BLESSED BE THE NAME OF THE LORD GOD OUR FATHER
A seminary professor was vacationing with his wife in Gatlinburg, Tennessee. One morning they were eating breakfast in a little restaurant, hoping to enjoy a quiet family meal. While waiting for their food, they noticed a distinguished-looking, white-haired man moving from table to table, visiting with the guests. The professor leaned over and whispered to his wife, “I hope he doesn’t come over here.” But sure enough, the man came over to their table.
“Where are you folks from?” he asked in a friendly voice. “Oklahoma,” they answered. “Great to have you here in Tennessee,” the stranger said. “What do you do for a living?” I teach at a seminary,” he replied. “Oh, so you teach preachers how to preach, do you? Well, I’ve got a really good story for you.” And with that, the gentleman pulled up a chair and sat down. The professor groaned and thought to himself, “Great, just what I need – another preacher story!”
The man started, “See that mountain over there?” He pointed out the restaurant window. “Not far from the base of that mountain, there was a boy born to an unwed mother. He had a hard time growing up because every place he went, he was always asked the same question: ‘Hey, boy, who’s your daddy?’ Whether he was at school, in the grocery store or drug store, people would ask the same question, “Who’s your daddy?” He would hide at recess and lunch time from other students. He would avoid going into stores because that question hurt him so bad.
“When he was about 12 years old, a new preacher came to his church. He would always go in late and slip out early to avoid hearing the question, ‘Who’s your daddy?’ But one day the new preacher said the benediction so fast, the boy got caught and had to walk out with the crowd. Just about the time he got to the back door, the new preacher, not knowing anything about him, put his hand on his shoulder and asked him, “Son, who’s your daddy?’ All the folks standing around got deathly quiet.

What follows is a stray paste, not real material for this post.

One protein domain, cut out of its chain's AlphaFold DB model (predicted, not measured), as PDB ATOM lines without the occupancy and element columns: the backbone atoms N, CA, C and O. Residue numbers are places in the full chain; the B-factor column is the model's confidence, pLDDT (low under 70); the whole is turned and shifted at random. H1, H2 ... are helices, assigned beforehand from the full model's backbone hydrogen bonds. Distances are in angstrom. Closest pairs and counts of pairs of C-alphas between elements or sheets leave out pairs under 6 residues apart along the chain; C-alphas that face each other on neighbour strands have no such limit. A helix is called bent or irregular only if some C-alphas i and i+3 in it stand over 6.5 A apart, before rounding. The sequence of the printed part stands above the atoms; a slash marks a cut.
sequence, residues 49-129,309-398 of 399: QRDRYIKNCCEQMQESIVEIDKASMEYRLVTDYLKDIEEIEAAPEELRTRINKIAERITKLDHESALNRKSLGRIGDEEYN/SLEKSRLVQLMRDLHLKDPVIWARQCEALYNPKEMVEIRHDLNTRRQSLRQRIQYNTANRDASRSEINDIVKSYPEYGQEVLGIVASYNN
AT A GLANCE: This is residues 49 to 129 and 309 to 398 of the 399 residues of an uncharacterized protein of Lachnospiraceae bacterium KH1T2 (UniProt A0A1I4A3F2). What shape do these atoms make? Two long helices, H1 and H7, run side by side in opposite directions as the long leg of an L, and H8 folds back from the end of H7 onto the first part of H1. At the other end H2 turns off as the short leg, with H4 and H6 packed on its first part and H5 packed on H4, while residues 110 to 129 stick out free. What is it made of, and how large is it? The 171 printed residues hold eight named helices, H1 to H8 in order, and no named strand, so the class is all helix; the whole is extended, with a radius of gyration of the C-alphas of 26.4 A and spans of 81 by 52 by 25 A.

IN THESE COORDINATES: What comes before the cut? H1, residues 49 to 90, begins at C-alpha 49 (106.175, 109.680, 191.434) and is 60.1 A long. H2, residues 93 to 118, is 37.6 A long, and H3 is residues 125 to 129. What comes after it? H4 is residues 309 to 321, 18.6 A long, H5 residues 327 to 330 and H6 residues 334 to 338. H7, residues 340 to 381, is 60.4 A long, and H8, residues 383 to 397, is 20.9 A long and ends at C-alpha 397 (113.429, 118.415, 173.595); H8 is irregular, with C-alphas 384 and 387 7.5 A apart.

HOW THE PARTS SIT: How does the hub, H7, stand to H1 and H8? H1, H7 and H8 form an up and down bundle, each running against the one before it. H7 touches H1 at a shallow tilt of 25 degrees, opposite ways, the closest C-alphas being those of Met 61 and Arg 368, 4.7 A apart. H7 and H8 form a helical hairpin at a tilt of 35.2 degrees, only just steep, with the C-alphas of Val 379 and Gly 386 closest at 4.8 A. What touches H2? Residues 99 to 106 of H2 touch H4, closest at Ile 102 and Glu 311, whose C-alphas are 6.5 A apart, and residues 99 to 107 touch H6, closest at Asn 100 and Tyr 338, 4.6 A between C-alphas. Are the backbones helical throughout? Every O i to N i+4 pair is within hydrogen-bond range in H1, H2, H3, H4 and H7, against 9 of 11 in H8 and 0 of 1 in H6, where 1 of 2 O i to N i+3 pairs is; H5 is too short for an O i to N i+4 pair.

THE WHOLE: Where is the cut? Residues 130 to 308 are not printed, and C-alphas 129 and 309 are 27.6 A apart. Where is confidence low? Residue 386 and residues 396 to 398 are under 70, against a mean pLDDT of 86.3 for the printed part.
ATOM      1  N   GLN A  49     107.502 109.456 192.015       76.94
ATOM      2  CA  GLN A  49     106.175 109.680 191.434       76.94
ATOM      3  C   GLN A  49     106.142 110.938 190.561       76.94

“The young lad could feel every eye looking at him; but the new preacher, discerning that something was not quite right, quickly spoke up and said to the scared youngster: ‘Wait a minute! I know who you are. I see the family resemblance now. You are a child of God!’ And with that, he patted the boy on the shoulder and said, ‘Boy, you’ve got a great inheritance – go and claim it.’
“The boy smiled for the first time in a long time and walked out the door a changed person. He was never the same again. Whenever anybody asked, him, ‘Who’s your daddy?’ he’d just tell them, ‘I’m a child of God.’ “
The distinguished gentleman got up from the table and said, “Isn’t that a great story?” The professor responded that it really was a great story. As the man turned to leave, he said, “You know, if that new preacher had not told me that I was one of God’s children, I probably would never have amounted to anything!” And he walked away.
The seminary professor and his wife were stunned. He called the waitress over and asked, “Do you know that man who was just sitting at our table?” The waitress grinned and said, “Of course. Everybody here knows him, That’s Ben Hooper. He’s the former governor of Tennessee!”
Ben Hooper might not have known who his biological daddy was but he, like every other child of God including you and me, knew that he was somebody – a very important person. To Ben, the distinction of divine sonship far outweighed any other distinction, even that of serving as a two-term governor of a great state.
Because “our Father in heaven” was Ben’s Father too, Ben endeavored to use special gifts which God bestows upon His children . . . to tell his story about how he discovered the joy of belonging to God’s Family.
Furthermore, Ben decided early on that, in appreciation for God’s grace gifts, he would spend the rest of his days seeking to praise God in all his ways. Thus, Ben praised God by telling his story to whomever whenever.
Jesus instructed us to praise God, saying when we pray and living in such a way that our lives also say, “Hallowed be thy name!” What this praise phrase means is, “May your name be kept holy!” Or, “Let your name be treated with reverence!”